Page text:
You’ve heard it before: The integration industry has finally converged with IT.
Many security and AV organizations now offer IT products and services in addition to traditional integrated solutions. Providing IT services is a natural fit with many integrator offerings, especially since they commonly work with decision-makers with IT departments. In addition, technicians are becoming IT-centric, deploying devices on networks and utilizing technical skillsets and knowledge.
Today, security researcher Jonathan Leitschuh has publicly disclosed a serious zero-day vulnerability for the Zoom video conferencing app on Macs. He has demonstrated that any website can open up a video-enabled call on a Mac with the Zoom app installed. That’s possible in part because the Zoom app apparently installs a web server on Macs that accepts requests regular browsers wouldn’t. In fact, if you uninstall Zoom, that web server persists and can reinstall Zoom without your intervention.
I want you to imagine a 46″ flat panel display. This display is in a staff cafeteria on the 30th floor of an office building. Wall-mounted. It is not an extravagant display, probably 1080p… not even smart (gasp!). You’ve seen one just like it, looping special events and other corporate propaganda. Now I want you to imagine stealing it. This display has a black-market value of, we’ll say for argument’s sake $100… heck, $200 if you are a smooth-talking con. Nevermind the fact that the elevators all have cameras. Disregard that you are on the 30th floor. Don’t worry that you have to pass the security guard who was already skeptical of your “AV” story. You could also choose to set off a fire exit alarm after running down 29 flights of stairs. Lastly, and maybe most importantly, you will undoubtedly walk by 100 other items on your way out the door that are magnitudes smaller and significantly more valuable.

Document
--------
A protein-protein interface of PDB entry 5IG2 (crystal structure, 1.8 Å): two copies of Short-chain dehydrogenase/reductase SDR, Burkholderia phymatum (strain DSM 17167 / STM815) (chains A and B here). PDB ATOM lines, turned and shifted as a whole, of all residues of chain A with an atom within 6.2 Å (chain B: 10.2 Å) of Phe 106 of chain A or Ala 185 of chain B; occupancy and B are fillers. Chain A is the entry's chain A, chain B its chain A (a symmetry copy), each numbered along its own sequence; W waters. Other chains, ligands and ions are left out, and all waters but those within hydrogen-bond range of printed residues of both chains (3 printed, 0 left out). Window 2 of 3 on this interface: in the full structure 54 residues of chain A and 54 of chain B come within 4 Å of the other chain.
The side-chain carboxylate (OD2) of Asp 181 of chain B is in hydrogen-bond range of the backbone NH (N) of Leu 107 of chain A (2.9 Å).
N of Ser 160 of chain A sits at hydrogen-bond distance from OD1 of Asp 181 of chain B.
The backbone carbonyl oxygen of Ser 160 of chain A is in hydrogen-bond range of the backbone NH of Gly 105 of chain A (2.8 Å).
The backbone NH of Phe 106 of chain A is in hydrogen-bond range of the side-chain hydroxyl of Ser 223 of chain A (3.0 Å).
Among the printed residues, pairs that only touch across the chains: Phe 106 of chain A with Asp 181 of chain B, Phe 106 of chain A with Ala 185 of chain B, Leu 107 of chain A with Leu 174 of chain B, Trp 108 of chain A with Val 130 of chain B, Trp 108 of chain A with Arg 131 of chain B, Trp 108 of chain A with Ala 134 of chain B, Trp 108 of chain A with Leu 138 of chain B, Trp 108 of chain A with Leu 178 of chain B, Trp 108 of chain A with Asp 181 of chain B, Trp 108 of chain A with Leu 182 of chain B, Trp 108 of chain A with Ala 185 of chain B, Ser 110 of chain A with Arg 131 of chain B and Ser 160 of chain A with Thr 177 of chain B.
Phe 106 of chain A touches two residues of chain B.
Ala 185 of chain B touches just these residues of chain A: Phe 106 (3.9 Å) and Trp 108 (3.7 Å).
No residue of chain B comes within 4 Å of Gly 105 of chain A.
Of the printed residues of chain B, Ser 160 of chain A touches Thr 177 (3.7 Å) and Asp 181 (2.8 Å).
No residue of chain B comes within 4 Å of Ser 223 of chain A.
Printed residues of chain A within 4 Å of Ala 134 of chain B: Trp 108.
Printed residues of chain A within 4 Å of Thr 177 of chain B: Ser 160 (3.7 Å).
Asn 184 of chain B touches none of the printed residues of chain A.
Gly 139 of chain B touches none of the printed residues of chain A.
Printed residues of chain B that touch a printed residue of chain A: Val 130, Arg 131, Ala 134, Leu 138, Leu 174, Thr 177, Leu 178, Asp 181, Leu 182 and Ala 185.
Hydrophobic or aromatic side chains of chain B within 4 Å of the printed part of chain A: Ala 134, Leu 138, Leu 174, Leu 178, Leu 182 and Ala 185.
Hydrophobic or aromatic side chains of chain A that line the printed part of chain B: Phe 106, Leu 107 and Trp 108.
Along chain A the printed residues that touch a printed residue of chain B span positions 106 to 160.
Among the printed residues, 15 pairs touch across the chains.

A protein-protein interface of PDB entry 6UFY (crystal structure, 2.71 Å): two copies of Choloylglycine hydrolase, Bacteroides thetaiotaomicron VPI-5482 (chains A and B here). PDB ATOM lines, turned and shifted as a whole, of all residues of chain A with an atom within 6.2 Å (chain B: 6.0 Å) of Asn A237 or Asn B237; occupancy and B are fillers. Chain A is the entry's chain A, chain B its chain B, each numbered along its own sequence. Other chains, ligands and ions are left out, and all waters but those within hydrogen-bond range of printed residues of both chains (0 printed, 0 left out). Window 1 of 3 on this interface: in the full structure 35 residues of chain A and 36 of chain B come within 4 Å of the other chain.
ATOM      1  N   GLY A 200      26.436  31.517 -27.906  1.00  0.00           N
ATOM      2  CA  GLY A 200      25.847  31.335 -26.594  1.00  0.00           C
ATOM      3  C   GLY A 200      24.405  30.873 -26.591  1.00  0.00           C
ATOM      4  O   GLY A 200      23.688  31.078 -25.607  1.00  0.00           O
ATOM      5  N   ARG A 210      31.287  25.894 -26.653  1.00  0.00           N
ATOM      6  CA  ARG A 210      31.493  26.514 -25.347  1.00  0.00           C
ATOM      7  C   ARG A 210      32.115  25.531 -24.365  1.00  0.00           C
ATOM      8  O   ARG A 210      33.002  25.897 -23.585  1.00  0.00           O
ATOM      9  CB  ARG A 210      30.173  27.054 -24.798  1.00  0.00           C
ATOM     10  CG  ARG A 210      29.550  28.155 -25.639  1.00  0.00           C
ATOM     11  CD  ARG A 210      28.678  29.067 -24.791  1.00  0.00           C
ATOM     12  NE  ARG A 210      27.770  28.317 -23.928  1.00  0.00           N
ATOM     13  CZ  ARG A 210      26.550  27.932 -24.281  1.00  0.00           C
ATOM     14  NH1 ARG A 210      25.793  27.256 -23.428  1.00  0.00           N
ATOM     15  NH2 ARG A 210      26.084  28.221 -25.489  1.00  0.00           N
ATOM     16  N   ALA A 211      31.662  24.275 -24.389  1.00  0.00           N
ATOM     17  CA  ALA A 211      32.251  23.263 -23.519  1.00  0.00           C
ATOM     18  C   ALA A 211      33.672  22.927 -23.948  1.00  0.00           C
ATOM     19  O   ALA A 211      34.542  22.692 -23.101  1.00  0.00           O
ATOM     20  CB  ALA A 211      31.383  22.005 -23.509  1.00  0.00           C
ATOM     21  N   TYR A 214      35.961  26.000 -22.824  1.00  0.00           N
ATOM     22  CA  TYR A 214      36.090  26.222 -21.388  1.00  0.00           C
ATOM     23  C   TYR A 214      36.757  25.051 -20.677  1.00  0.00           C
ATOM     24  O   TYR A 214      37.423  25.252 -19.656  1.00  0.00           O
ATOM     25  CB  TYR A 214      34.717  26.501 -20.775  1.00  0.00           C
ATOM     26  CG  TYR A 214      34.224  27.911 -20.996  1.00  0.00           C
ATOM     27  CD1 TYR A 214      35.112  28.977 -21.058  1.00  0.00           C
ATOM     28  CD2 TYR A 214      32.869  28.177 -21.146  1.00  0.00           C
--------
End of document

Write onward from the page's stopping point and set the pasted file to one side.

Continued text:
Vulnerabilities in Zoom’s Mac desktop client were disclosed, hijacking flaws in Logitech’s Unifying USB dongles hit the mainstream and Draper, Inc. announced that its computer systems and communications networks were being held hostage by ransomware. Let’s take a closer look at each news story, and see what lessons can be learned from them.
It’s good to have helpful neighbors. PTC, a global business software provider long based in a Boston suburb, decided to move its corporate space to the city’s fast-growing seaport district. In order to attract young, forward-thinking professionals that will continue to help PTC stay at the forefront of technologies such as virtual reality (VR), augmented reality (AR), Internet of Things (IoT) and more, PTC knew it had to create the right work culture.
The deal, which closed last week, increases Live Technologies’ headcount to 235 employees, enough to make it the region’s largest audiovisual production company, based on Columbus Business First research. Since its founding in 1974, Live Technologies has created and produced over 30,000 live events for premier brands, organizations, business market leaders and top-tier entertainers throughout the country.
Design Thinking for AV returns this year as a three-day course the weekend before InfoComm 2019. This is a fast-paced, hands-on dive into Design Thinking methods for innovation and problem-solving. Read More >>
Railroad transport leader CSX Transportation has long occupied one of downtown Jacksonville’s most distinctive high-rises, and conducts its most critical business—such as informing investment portfolio and fund managers of its quarterly earnings and media outreach—from executive suites and meeting rooms on the 15th floor. Read More >>
When software giant, Blackbaud, set out to construct their new headquarters in Charleston, SC, one-touch simplicity was at the top of their “must-have” technology list. They required modern audiovisual (AV) systems in their new building capable of providing quick access connectivity to their development teams, no matter their geographic location. They also wanted a showplace to bring clients that embodied the high-tech standards the company ascribes to. Read More >>
Human-centered design is about really understanding what people are trying to accomplish, according to Lisa Perrine, Ed.D., CEO, Cibola Systems Corporation. And Perrine makes it her mission in business and life to understand what people are trying to accomplish. “I’m kind of a research geek,” she admits. Read More >>